Descheemaecker told the VRT that he plans a special meeting of the board of directors, "to think about certain measures". He said that "unfortunately, all this is possible (...) Brussels Airport is the country's second biggest economic hub. A couple of people find it necessary to play with their future and the future of tens of thousands of others."
Descheemaecker is afraid that the airport's image has been enormously dented. "After 22 March, we received sympathy, but now there is nothing but incomprehension."
Natalie Van Impe, one of the spokespersons for Brussels Airport, also highlights the very unfortunate timing. "We were just getting back on our feet." She says the actions hit "thousands of passengers but also the aviation sector as a whole."
An angry Prime Minister
PM Charles Michel (Francophone liberal) calls the strike "irresponsible" and "unacceptable". He urges employees to get back to work as soon as possible, and is threatening doctors who would consider giving employees a sick note at their request. They should be punished, he said.
Employment Minister Kris Peeters called on employees to return to work. "It's an international hub that plays a crucial role for our economy. Zaventem employs 20,000 people directly and tens of thousands indirectly. We invested a lot in a restart after the attacks."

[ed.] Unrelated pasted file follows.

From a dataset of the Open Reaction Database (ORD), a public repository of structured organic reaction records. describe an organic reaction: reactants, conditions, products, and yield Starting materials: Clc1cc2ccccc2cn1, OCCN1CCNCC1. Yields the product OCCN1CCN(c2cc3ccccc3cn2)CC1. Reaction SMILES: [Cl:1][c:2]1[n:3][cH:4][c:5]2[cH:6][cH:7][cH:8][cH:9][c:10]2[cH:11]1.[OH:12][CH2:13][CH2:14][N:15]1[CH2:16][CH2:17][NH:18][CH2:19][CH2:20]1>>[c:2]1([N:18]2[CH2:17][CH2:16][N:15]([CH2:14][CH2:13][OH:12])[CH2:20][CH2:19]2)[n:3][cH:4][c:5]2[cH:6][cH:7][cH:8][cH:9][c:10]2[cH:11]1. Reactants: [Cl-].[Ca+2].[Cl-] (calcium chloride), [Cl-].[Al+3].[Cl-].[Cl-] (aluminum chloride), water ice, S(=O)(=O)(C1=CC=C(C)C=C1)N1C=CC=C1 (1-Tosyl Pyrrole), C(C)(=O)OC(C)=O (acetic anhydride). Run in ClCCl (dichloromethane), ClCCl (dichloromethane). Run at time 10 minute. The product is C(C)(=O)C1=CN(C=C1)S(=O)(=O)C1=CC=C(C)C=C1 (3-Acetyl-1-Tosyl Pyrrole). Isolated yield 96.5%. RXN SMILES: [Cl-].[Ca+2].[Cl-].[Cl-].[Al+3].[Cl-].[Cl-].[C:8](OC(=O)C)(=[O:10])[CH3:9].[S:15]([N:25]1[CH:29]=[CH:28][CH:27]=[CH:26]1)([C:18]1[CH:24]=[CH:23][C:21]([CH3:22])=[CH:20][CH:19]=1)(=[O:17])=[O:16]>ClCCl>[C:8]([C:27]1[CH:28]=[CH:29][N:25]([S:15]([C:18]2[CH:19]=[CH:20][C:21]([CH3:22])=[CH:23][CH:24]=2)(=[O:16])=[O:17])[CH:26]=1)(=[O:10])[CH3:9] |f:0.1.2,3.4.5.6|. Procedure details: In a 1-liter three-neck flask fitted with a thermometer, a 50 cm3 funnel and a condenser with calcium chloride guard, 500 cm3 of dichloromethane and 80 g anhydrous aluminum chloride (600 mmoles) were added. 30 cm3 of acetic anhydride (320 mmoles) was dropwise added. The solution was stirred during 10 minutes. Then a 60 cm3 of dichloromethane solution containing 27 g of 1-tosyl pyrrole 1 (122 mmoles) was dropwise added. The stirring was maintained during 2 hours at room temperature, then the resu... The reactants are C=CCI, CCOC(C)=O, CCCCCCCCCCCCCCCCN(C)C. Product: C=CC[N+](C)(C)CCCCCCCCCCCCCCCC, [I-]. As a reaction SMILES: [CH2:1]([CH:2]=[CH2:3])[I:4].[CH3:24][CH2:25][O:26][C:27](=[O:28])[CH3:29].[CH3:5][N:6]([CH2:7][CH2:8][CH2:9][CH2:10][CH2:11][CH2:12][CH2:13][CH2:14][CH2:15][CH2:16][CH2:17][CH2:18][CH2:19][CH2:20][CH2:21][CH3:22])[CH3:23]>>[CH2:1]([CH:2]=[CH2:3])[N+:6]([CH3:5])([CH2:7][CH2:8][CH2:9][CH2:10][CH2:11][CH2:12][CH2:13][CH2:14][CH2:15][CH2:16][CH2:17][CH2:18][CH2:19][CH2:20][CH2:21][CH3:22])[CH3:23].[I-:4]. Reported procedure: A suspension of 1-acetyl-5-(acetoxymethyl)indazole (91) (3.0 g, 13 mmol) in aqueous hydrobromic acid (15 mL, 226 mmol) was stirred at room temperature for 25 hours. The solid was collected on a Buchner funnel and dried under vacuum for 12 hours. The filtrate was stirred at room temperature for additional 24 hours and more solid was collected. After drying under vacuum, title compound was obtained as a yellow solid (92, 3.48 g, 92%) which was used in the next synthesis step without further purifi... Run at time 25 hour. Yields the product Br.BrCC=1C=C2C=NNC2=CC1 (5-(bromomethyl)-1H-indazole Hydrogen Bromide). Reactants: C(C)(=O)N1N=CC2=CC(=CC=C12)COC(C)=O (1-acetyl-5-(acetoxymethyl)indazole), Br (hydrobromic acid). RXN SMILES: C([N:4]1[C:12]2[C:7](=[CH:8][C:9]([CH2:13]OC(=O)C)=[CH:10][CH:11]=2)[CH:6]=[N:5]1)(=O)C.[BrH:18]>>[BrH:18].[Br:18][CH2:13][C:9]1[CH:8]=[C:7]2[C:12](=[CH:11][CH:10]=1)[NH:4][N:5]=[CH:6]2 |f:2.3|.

Trades union: "It's a responsible job"
The Christian trades union ACV understands the commotion, but says it did not call on members to down tools, despite rejecting the accord. Kurt Callaerts sticks up for the traffic controllers, arguing they reacted very emotionally. They have a very responsible job , and safety should never be jeopardized, the union says.
"If you are a passenger, what would you like most? An air traffic controller behind the screen who is very worked up, with all risks that go with it, or someone in peace with himself after judging "I can work and guarantee safety"?"
"We understand that this a very bad moment, but safety should come first. We didn't choose the timing for this."